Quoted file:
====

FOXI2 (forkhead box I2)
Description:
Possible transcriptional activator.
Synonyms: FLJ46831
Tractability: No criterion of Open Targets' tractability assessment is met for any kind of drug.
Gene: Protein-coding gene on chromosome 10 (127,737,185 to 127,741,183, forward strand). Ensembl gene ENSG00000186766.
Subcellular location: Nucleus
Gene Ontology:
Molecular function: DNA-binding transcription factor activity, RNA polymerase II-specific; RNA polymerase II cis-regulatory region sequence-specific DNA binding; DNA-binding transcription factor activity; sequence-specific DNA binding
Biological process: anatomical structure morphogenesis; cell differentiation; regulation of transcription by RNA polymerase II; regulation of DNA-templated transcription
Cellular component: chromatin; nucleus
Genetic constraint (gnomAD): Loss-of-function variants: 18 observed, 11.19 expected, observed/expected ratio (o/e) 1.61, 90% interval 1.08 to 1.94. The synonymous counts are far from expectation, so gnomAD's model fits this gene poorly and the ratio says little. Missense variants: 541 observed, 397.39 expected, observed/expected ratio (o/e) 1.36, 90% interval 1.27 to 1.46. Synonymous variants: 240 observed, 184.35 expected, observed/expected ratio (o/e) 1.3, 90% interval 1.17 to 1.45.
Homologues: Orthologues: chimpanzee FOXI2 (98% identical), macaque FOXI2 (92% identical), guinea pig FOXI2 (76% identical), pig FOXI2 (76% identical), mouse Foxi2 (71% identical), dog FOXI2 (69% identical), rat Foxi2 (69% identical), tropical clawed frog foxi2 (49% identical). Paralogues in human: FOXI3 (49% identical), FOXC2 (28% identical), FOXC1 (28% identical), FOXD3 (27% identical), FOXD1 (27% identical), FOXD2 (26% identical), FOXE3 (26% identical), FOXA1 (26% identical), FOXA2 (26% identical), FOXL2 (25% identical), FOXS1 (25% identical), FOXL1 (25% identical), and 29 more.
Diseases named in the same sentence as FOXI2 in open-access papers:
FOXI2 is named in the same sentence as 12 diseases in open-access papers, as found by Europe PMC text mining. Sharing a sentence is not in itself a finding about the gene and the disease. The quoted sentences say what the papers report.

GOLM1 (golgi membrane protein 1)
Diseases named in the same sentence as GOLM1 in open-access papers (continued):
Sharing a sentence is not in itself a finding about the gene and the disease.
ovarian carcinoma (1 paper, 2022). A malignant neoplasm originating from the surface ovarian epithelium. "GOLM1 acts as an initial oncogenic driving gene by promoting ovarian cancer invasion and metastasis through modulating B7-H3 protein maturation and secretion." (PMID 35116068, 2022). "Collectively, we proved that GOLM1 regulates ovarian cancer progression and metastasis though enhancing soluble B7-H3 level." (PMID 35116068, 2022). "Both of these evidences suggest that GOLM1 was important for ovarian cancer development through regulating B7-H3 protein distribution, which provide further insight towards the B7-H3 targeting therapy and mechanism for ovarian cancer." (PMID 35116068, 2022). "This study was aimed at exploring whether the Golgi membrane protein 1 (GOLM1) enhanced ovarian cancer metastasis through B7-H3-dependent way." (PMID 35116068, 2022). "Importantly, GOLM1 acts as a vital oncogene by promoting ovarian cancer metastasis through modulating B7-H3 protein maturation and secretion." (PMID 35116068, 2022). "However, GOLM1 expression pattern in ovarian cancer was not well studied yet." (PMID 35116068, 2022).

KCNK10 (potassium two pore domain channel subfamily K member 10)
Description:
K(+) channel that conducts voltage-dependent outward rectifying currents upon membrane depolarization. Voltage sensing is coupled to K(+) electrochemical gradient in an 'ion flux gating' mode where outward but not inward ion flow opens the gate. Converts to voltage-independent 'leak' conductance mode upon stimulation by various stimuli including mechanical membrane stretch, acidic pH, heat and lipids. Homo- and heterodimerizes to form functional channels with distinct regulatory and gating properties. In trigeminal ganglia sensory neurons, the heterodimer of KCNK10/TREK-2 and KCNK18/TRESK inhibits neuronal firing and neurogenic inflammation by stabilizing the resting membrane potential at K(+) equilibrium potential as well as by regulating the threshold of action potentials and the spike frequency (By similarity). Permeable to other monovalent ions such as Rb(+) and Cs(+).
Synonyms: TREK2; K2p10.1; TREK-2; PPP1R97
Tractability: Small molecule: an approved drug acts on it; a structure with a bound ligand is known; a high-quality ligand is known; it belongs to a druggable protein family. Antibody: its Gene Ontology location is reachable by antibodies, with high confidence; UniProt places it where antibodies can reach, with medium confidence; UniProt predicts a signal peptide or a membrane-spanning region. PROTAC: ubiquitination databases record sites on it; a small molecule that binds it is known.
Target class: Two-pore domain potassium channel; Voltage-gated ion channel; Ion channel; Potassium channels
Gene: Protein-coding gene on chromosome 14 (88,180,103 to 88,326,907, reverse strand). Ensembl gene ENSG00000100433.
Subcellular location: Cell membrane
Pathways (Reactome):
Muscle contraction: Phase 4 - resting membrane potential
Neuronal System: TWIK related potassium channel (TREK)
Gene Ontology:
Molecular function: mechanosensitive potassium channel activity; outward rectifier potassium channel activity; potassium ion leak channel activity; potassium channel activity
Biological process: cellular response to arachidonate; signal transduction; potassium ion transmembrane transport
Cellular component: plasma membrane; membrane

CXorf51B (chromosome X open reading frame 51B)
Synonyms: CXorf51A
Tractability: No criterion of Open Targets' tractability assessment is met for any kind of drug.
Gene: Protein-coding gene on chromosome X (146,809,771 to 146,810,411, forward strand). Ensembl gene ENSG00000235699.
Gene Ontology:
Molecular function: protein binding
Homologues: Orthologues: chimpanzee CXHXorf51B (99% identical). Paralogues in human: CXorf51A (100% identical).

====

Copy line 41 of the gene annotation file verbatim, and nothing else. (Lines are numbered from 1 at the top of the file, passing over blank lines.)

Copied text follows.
Homologues: Orthologues: chimpanzee CXHXorf51B (99% identical). Paralogues in human: CXorf51A (100% identical).